New Jersey Transit and Amtrak are in preliminary discussions to improve passenger rail service between New Jersey and Manhattan following New Jersey Gov. Chris Christie’s termination of a $9.4 billion commuter-rail tunnel that was the nation’s largest public transportation project.

Amtrak spokesman Cliff Cole confirmed that the national rail system has been talking with NJTransit since Christie ended the tunnel project — called the Access to the Region’s Core — saying the state could not afford it. Those talks range from resurrecting the ARC tunnel project to finding alternative ways to enhance or expand rail service between the Garden State and Manhattan, according to Cole.

“The governor has asked us to look into working with NJTransit to see if there’s anything we can do to revive it,” Cole said in a telephone interview. “So from that standpoint, we have been asked to come into the process to see what we can do to work with NJTransit to see if there is a way to do that and, at the same time, look and see if there are other opportunities that we can work with NJTransit on as well.”

Christie spokesman Michael Drewniak stressed that the ARC tunnel is dead, but added that the state is reviewing transportation issues through the Hudson river.

“To repeat yet again, the ARC tunnel project is over,” Drewniak said in a statement. “While no new conversations have taken place between Amtrak and NJTransit, the governor previously asked both [state] Department of Transportation commissioner James Simpson and NJTransit executive director James Weinstein to work with the pertinent partners to explore fiscally viable alternatives for a trans-Hudson tunnel. As such, we will continue to explore solutions to the trans-Hudson transportation challenge.”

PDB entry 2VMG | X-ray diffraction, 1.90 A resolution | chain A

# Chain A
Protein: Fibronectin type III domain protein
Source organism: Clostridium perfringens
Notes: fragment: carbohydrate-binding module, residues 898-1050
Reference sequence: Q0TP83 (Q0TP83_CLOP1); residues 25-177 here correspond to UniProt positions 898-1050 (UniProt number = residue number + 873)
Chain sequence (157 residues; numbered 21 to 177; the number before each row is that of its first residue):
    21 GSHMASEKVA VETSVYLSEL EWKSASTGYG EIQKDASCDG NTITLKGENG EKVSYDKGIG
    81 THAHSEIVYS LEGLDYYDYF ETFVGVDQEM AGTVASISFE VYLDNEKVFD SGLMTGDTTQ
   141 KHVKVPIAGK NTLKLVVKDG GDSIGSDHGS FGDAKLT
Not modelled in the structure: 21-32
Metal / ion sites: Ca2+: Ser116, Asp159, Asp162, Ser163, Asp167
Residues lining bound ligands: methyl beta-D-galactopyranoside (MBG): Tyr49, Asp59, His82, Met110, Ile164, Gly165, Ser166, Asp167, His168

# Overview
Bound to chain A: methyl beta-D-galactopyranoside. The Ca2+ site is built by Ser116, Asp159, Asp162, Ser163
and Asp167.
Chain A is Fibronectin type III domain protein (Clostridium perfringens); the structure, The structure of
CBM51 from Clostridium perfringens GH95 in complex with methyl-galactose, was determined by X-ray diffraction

NJTransit and Amtrak share a single, two-track tunnel that runs under the Hudson River and connects New Jersey with Manhattan. The ARC tunnel would have doubled NJTransit’s capacity under the river and allowed for 48 trains at peak rush hour, compared with the current 23. It would also have created 6,000 construction jobs and increased property values in the area.

The $9.4 billion project estimate included $775 million New Jersey would need to spend to build the Portal Bridge South, a part of the tunnel development. The state committed $2.7 billion towards the mass-transit tunnel. The Port Authority of New York and New Jersey and the federal government pledged $3 billion each.

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